June 2015
Volume 56, Issue 7
Free
ARVO Annual Meeting Abstract  |   June 2015
Automated Segmentation of Reticular Pseudodrusen and Regular Drusen in Eyes with Non-neovascular AMD
Author Affiliations & Notes
  • Zhihong Hu
    Doheny Eye Institute, UCLA, Los Angeles, CA
  • Jun Xiao
    Doheny Eye Institute, UCLA, Los Angeles, CA
    The Second Hospital of Jilin University, Jilin, China
  • Kiran Nandanan
    Doheny Eye Institute, UCLA, Los Angeles, CA
  • Srinivas R Sadda
    Doheny Eye Institute, UCLA, Los Angeles, CA
  • Footnotes
    Commercial Relationships Zhihong Hu, None; Jun Xiao, None; Kiran Nandanan, None; Srinivas Sadda, Allergan (C), Carl Zeiss Meditec (C), Carl Zeiss Meditec (F), Optos (C), Optos (F), Optovue, Inc. (F), Regeneron (C)
  • Footnotes
    Support None
Investigative Ophthalmology & Visual Science June 2015, Vol.56, 5156. doi:
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    • Get Citation

      Zhihong Hu, Jun Xiao, Kiran Nandanan, Srinivas R Sadda; Automated Segmentation of Reticular Pseudodrusen and Regular Drusen in Eyes with Non-neovascular AMD. Invest. Ophthalmol. Vis. Sci. 2015;56(7 ):5156.

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      © ARVO (1962-2015); The Authors (2016-present)

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Abstract 
 
Purpose
 

To quantify regular drusen (RD) and reticular pseudodrusen (RPD) in optical coherence tomography (OCT) images from eyes with non-neovascular age-related macular degeneration (AMD) using an automated analysis algorithm.

 
Methods
 

In this IRB-approved study, three groups of subjects underwent spectral domain (SD) OCT imaging in one eye using a macular cube protocol (Spectralis OCT). Group 1 consisted of 17 healthy subjects (referred as "Normal"); group 2 had 6 AMD subjects with only RD (referred as "Non-reticular"); and group 3 included 16 AMD subjects with both RD and RPD (referred as "Reticular"). A graph-based approach was applied to automatically segment 5 sub-retinal boundaries: ellipsoid zone (EZ) outer, interdigitation zone (IZ), retinal pigment epithelium (RPE) inner, RPE outer, and choroid inner (CI). The segmentation was manually corrected as needed by a certified OCT grader. Using these segmented boundaries, three layers were generated for quantitative thickness analysis: (1) RPD layer bounded by IZ and RPE inner, (2) RD layer bounded by RPE outer and CI, and (3) RPE-drusen complex (RPEDC) bounded by EZ and CI. Thicknesses of these layers were computed in a 4mm*4mm grid (including 4 sub-quadrants,) as well as a circular grid (r = 1.44 mm) centered on the fovea. Values were compared among the 3 groups using t-test.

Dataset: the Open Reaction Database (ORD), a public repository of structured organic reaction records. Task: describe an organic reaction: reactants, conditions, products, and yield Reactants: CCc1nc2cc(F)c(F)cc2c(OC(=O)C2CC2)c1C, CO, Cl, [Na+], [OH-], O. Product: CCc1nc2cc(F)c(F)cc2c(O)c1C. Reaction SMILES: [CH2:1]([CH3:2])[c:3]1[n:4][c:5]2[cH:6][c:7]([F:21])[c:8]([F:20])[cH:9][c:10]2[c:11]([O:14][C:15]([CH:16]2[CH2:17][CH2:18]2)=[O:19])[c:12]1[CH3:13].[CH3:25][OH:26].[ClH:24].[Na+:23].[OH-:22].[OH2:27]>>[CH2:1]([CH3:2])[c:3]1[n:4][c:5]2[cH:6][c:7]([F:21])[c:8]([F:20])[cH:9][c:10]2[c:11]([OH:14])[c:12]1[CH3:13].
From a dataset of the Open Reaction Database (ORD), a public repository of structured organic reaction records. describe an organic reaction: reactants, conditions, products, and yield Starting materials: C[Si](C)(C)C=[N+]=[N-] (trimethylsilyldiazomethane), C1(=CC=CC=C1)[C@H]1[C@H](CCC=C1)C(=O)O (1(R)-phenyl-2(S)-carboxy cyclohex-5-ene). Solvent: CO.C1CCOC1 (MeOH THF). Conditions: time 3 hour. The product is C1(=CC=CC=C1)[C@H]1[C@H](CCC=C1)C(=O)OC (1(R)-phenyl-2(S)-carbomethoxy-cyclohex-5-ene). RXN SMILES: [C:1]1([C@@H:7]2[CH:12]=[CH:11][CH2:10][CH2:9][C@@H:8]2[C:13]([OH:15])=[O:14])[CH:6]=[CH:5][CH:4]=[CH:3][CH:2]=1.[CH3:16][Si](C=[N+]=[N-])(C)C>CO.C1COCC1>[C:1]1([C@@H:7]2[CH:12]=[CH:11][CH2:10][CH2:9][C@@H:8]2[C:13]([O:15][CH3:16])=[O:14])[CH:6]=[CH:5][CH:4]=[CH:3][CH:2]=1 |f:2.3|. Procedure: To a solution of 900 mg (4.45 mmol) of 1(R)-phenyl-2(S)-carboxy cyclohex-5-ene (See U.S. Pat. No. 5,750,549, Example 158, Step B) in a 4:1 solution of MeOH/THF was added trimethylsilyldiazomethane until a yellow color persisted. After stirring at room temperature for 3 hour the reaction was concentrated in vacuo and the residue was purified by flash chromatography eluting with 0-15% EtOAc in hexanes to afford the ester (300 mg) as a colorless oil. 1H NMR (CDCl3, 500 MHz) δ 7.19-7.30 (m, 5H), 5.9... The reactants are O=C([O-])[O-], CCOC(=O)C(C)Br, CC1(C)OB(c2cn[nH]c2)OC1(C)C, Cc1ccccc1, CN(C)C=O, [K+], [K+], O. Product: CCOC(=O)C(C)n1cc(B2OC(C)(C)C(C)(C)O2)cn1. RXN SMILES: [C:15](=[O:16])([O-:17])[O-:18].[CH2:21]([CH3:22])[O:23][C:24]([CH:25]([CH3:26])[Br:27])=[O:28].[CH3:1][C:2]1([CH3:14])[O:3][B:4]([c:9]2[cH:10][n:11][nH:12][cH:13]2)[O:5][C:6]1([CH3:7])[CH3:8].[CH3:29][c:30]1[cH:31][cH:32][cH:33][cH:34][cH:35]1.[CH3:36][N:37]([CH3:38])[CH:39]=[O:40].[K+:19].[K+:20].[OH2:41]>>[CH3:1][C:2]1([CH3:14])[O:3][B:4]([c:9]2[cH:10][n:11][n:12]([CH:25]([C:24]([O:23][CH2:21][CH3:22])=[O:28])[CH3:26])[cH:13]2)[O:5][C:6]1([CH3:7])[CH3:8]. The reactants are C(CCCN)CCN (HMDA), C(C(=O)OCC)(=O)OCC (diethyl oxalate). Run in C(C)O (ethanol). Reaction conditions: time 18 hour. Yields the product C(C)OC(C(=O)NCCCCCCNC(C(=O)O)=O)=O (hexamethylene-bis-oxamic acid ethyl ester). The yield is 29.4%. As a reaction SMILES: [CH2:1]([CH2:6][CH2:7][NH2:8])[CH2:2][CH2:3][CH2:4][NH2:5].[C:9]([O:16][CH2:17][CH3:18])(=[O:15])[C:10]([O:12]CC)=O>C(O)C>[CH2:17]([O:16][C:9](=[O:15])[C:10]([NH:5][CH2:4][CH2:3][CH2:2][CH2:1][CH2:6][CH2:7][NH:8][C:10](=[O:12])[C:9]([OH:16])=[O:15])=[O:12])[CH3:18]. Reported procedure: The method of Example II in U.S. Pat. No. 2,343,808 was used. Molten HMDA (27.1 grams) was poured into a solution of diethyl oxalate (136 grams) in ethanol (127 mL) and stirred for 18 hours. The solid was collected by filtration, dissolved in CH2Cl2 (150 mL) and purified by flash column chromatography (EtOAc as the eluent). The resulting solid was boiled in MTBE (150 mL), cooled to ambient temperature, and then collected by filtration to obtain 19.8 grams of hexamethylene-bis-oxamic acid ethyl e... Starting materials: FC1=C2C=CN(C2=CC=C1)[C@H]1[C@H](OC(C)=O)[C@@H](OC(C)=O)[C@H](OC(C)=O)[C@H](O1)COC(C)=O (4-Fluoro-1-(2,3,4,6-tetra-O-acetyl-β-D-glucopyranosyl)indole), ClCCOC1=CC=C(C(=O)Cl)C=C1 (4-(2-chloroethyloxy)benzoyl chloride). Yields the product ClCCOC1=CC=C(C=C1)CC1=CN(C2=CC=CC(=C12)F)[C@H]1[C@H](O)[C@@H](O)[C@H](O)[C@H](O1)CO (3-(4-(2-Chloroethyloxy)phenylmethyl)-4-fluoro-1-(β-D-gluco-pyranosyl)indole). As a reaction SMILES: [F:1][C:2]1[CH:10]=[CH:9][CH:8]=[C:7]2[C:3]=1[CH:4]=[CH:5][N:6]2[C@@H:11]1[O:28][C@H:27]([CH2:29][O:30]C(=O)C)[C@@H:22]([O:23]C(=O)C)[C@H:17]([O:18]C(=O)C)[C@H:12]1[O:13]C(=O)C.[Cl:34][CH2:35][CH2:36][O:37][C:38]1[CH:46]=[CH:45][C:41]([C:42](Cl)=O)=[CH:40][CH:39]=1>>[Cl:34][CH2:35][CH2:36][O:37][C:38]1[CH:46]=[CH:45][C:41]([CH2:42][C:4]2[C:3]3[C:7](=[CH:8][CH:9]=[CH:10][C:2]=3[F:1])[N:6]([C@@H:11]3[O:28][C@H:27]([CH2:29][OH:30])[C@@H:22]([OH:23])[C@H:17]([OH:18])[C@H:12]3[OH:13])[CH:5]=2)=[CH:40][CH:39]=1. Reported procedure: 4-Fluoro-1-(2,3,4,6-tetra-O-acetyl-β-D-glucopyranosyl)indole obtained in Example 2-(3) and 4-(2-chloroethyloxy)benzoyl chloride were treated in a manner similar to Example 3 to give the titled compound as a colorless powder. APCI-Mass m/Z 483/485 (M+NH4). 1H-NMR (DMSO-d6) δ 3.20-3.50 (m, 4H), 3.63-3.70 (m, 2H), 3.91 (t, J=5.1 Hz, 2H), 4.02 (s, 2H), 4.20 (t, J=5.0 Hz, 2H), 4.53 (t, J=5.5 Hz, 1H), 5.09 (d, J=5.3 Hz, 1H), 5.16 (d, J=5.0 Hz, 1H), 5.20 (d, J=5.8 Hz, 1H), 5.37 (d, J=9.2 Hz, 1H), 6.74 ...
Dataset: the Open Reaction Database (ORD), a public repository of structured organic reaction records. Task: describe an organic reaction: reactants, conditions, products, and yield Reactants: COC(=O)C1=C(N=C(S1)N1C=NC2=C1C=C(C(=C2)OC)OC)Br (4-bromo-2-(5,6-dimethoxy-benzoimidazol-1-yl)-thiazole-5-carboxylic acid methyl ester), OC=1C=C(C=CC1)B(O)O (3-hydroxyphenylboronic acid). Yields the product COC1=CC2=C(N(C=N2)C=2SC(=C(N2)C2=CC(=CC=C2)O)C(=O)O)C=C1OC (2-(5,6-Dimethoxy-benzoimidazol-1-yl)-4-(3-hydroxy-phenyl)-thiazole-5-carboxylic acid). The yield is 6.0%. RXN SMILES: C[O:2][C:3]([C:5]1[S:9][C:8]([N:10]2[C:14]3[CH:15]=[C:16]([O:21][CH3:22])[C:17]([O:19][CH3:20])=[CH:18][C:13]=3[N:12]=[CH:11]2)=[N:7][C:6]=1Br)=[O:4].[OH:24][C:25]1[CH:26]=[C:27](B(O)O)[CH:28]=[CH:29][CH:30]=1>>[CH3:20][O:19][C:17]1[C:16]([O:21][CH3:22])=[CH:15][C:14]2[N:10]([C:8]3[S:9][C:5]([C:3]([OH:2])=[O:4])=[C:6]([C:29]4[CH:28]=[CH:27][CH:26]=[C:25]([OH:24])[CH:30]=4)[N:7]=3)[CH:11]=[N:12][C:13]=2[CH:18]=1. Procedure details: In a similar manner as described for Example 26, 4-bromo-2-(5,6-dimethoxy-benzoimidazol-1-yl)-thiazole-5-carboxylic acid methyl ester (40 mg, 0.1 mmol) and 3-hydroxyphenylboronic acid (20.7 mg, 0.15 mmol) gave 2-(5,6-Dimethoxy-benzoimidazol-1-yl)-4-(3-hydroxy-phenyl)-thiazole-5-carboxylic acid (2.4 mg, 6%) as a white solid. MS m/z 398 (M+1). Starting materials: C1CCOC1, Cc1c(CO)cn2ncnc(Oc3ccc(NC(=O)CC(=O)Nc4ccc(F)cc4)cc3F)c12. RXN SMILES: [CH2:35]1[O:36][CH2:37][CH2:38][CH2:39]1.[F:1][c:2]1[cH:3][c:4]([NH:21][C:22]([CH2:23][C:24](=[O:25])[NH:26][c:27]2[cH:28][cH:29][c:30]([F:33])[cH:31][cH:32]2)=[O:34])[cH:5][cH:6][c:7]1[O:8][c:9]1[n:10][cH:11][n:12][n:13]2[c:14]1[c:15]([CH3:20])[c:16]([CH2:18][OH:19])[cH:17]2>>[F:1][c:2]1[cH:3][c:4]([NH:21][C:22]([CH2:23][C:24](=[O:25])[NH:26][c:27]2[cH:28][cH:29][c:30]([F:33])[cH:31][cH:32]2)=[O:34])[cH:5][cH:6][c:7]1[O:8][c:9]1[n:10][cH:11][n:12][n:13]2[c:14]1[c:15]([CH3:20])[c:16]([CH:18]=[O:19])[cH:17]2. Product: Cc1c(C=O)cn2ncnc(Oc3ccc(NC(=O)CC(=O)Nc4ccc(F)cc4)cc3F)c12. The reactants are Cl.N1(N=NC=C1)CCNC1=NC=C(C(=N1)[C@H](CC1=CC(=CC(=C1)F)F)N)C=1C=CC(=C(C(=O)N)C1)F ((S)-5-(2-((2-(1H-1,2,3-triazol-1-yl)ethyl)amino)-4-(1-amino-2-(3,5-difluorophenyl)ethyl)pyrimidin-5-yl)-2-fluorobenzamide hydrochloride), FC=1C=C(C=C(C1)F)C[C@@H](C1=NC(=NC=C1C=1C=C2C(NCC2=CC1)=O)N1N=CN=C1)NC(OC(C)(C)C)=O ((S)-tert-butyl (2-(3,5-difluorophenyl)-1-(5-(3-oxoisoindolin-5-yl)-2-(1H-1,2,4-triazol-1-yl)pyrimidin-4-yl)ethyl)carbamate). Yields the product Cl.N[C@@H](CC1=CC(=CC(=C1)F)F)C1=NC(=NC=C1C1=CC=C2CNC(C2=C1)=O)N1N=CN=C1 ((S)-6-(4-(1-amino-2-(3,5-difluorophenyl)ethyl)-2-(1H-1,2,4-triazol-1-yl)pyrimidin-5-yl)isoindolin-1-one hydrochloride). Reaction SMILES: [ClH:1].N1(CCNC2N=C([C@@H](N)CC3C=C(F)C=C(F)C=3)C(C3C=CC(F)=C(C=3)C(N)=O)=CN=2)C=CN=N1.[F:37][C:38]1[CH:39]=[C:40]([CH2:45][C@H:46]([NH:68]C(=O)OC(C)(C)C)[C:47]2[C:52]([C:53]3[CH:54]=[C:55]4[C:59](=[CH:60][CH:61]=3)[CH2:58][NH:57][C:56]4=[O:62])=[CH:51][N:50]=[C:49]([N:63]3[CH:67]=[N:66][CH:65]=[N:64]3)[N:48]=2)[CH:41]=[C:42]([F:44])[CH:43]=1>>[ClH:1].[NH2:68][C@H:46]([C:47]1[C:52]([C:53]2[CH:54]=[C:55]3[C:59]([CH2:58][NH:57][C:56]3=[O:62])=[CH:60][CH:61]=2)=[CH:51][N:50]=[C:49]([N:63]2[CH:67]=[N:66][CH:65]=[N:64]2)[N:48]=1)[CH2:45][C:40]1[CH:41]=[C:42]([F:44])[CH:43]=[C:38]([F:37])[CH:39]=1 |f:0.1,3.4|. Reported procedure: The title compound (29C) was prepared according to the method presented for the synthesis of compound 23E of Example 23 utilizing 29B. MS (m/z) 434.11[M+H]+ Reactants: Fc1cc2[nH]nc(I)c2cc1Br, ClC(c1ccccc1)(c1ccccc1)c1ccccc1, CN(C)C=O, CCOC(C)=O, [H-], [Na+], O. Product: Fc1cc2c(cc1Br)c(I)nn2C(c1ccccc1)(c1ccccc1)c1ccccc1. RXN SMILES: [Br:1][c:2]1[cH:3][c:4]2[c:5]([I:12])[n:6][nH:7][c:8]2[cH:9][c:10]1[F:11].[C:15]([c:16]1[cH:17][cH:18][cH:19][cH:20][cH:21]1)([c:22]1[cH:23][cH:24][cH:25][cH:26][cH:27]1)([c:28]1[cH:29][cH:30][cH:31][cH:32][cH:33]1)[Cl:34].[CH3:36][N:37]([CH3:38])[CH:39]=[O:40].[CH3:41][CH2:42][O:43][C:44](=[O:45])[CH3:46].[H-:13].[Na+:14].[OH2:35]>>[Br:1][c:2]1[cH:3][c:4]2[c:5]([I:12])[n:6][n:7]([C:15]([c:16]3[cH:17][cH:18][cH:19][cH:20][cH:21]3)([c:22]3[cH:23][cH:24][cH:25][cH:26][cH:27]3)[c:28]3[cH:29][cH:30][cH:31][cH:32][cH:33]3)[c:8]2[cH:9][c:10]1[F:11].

Results
 

Fig. 1 shows the mean regional thicknesses in RPD and RD layers and Fig. 2 shows these values in RPEDC layer. The mean thickness of RPD layer in 4mm*4mm grid was significantly greater (p < 0.01) than in the circular grid (r = 1.44mm) with the highest mean thickness in the superior-nasal quadrant. Conversely, the mean thicknesses of RD and RPEDC layers in 4mm*4mm grid was significantly smaller than that in the circular region for both "Non-reticular" (p < 0.01) and "Reticular" groups (p < 0.01). When RPD and RD were both present, the mean RD layer thickness was greater than that in the "Non-reticular" group in all the regions, but not statistically significant.

 
Conclusions
 

Automated segmentation analysis suggests that RPD are most extensive/thicker in the superior-nasal quadrant of the macula whereas RD are thicker centrally, highlighting differences in regional distribution of these lesions. The combined RPEDC layer shows a similar regional distribution to RD suggesting that this measure is more driven by the presence of RD.  

 

 
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